Heart attack occurs due to narrowing of blockage of blood vessels of heart. There are several risk factors which can cause or promote narrowing or blockage of these blood vessels and leading to heart attack.
There are many heart disease risk factors that can be controlled. By making changes in lifestyle, risk for heart disease can be reduced.
Controllable risk factors include:
Smoking: Smokers have more than twice the risk for heart attack as nonsmokers. Smoking and long-term exposure to secondhand smoke damage the interior walls of arteries (Blood vessel). Smoking also increases the risk of blood clots forming and causing a heart attack.
Elevated total and LDL cholesterol levels and Low HDL cholesterol level: The risk for heart disease increases as the total amount of cholesterol increases. In general, total cholesterol goal should be less than 200 mg/dl; HDL, the good cholesterol, higher than 40 mg/dl in men and 50 mg/dl in women (and the higher the better); and LDL should be less than 130 mg/dl in healthy adults.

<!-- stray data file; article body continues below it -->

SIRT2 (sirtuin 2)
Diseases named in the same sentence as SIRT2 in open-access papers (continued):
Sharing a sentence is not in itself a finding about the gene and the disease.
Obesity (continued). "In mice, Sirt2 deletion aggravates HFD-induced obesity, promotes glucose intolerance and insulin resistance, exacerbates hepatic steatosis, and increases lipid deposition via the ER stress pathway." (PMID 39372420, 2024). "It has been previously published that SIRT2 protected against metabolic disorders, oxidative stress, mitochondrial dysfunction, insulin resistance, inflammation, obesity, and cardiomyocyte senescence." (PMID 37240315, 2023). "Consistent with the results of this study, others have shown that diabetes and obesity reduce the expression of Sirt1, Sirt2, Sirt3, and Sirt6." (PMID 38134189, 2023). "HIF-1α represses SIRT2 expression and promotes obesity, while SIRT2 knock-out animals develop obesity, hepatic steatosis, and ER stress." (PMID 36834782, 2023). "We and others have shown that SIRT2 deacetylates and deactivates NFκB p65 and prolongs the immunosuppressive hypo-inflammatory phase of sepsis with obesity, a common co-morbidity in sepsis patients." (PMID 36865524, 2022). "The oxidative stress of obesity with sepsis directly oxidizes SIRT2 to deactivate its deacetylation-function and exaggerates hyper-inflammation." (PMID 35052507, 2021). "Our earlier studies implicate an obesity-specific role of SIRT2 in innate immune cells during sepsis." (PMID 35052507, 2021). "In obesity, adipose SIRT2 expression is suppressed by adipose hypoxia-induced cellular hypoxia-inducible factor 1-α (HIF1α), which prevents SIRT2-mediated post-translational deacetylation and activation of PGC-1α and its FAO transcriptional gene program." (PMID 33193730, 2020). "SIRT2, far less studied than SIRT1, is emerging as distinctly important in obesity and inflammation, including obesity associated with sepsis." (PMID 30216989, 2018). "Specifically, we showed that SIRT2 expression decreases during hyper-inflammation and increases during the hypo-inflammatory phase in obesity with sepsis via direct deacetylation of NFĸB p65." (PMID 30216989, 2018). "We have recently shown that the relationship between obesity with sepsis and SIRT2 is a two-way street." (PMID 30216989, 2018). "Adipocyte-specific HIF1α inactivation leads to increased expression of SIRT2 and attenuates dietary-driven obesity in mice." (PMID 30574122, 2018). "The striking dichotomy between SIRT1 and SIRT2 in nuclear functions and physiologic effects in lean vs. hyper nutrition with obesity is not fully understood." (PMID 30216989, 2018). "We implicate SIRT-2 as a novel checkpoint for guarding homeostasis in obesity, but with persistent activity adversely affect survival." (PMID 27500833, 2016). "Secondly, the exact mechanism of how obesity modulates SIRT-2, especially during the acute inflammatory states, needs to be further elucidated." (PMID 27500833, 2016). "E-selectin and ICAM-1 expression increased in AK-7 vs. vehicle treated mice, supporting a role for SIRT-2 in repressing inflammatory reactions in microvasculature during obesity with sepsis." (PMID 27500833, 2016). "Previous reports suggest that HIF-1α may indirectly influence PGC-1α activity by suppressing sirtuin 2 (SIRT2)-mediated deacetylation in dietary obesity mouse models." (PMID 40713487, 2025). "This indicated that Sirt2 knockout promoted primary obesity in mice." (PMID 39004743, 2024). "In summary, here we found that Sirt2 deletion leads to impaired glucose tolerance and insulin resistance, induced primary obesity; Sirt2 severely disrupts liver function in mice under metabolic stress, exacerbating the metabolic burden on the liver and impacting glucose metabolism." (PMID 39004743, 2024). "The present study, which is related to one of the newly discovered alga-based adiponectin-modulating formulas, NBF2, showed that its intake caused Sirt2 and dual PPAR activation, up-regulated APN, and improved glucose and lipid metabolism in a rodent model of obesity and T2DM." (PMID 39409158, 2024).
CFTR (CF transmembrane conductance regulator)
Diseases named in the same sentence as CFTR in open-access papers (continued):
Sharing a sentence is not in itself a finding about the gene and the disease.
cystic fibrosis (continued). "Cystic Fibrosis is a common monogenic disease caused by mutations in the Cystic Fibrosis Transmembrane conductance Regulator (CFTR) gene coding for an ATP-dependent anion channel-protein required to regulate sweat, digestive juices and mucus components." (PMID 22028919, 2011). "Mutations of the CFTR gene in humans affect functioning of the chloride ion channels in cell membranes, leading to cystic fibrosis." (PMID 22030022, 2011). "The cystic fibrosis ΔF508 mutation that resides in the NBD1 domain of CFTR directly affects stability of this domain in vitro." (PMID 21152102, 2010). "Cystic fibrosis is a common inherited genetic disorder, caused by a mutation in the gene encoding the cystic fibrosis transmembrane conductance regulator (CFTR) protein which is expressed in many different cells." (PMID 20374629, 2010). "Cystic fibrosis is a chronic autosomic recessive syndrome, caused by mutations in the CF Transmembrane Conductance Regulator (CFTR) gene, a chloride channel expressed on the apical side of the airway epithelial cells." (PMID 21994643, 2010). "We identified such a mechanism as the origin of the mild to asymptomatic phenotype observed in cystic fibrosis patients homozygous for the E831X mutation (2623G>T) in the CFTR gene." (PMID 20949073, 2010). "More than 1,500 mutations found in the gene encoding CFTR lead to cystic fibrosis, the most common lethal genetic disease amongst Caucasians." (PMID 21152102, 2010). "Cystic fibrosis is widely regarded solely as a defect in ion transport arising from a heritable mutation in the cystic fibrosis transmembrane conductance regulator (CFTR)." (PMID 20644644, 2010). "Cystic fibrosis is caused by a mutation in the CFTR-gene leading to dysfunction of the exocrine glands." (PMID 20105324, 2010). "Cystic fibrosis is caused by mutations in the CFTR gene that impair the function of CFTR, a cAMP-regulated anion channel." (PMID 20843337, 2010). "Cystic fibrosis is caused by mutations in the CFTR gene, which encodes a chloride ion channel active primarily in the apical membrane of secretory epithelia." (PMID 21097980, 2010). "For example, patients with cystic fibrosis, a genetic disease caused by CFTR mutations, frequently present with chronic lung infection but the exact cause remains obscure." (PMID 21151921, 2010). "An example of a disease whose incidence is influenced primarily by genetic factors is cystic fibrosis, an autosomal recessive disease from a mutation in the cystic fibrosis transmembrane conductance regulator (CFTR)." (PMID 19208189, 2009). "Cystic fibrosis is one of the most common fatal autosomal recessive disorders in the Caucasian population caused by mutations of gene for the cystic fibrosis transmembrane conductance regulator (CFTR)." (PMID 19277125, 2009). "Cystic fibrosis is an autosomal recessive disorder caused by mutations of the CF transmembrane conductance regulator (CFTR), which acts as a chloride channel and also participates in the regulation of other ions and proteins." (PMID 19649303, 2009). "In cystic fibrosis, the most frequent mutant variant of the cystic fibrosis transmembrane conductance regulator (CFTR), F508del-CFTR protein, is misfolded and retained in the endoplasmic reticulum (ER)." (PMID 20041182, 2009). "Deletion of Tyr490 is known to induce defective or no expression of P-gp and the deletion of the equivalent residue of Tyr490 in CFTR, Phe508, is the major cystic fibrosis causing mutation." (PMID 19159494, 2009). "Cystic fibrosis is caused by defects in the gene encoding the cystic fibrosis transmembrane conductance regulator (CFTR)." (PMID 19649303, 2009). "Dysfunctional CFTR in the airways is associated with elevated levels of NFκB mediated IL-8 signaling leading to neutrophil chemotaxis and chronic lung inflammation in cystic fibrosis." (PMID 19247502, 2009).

Uncontrolled hypertension (high blood pressure)
Obesity (more than 20% over one's ideal body weight): Excess weight puts significant strain on your heart and worsens several other heart disease risk factors such as diabetes, high blood pressure, and high cholesterol and triglycerides.
High C-reactive protein: CRP is a "marker" for inflammation. It has been linked to an increased risk of heart disease, heart attack, stroke, and peripheral arterial disease.
Uncontrolled stress and anger: Poorly controlled stress and anger can lead to heart attacks and strokes.
There are several other risk factors for heart disease which cannot be controlled.
Uncontrollable risk factors include:
Family history of heart disease
Race (African Americans, American Indians, and Mexican Americans are more likely to have heart disease than Caucasians)